4. Quorum: One-tenth of the total number of members of Rajya Sabha constitutes the quorum for a meeting of the House and the quorum to initiate a session of the Lok Sabha is 55 members (one-tenth of the total membership).
  5. Question Hour: Question Hour is the first hour i.e., 11.00 AM. In India Lok Sabha devotes thus hour to questions. During this hour, members can raise questions about any aspect of administrative activity. �This sort of a process where elected representatives ask questions that are replied by the Prime Minister or other government ministers is part of Parliamentary tradition in many other countries. �There is a proposal to shift Question Hour after the Zero House, to began with, in the Rajya Sabha.
  6. Zero Hour: During the �Zero Hour� members raise matters of importance, especially those which cannot be delayed. Nobody knows which issue a member would raise during this hour. As a result, questions so raised without prior notice result in avoidable loss of precious time of the House. It also obstructs the regular proceedings and business of the House.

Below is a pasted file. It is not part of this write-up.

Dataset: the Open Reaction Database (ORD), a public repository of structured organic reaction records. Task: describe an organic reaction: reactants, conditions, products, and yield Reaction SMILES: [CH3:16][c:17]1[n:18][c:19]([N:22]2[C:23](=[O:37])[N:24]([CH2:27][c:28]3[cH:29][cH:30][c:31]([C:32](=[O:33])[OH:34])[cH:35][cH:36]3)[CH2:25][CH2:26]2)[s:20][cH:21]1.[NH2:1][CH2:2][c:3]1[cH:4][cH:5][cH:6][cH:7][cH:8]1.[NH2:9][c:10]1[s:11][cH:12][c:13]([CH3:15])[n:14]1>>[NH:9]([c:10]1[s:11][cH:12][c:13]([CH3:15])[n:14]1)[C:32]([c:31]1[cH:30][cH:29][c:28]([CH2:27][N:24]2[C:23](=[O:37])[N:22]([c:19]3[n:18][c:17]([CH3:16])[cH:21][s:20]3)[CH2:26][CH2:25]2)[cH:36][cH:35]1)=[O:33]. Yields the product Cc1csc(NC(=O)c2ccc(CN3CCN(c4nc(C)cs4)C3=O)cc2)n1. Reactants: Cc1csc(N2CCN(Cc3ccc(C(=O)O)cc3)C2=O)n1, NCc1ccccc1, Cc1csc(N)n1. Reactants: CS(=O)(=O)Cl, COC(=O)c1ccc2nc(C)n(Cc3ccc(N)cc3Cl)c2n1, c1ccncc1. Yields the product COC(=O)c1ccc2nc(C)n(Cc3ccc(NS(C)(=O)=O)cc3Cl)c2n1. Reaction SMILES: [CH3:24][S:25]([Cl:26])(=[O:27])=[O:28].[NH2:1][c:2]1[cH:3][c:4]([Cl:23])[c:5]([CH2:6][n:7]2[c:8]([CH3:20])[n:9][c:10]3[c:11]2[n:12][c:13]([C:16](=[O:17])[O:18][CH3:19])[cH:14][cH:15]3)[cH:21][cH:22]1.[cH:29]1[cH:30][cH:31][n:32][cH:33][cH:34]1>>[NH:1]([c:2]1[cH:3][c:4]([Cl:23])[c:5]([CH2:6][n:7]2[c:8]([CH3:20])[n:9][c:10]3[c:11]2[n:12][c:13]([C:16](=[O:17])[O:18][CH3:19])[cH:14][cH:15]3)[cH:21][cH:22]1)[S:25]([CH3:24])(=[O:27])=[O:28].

7. Half-an-Hour Discussion: A Half-an-Hour Disussion can be raised on a matter of sufficient public importance which has been the subject of a recent question in Lok Sabha irrespective of the fact whether the question was answered orally or the answer was laid on the Table of the House and the answer to which needs elucidation on a matter of fact. Normally not more than half an hour is allowed for such a discussion.
  8. Types of Parliamentary Questions A. Question is one of the devices a available to a Member of Parliament to seek information on matter of public importance concerning subjects detail with by the Ministries and Departments and to force on the omissions and commissions of the government.

There are three types of Questions:

Starred Questions:

Starred questions are required to be answered orally by the concerned Minister. �These questions are distinguished by an asterisk mark. Members of Parliament have the option to raise the Supplementary Questions based on the replies to the starred Questions. �These questions for which a notice period of minimum 10 days and maximum 21 days has been prescribed are asked during the question Hour on the fixed days allotted to the Ministry/ Department. Started questions from Lok Sabha are printed on green paper and those of Rajya Sabha questions on pink paper.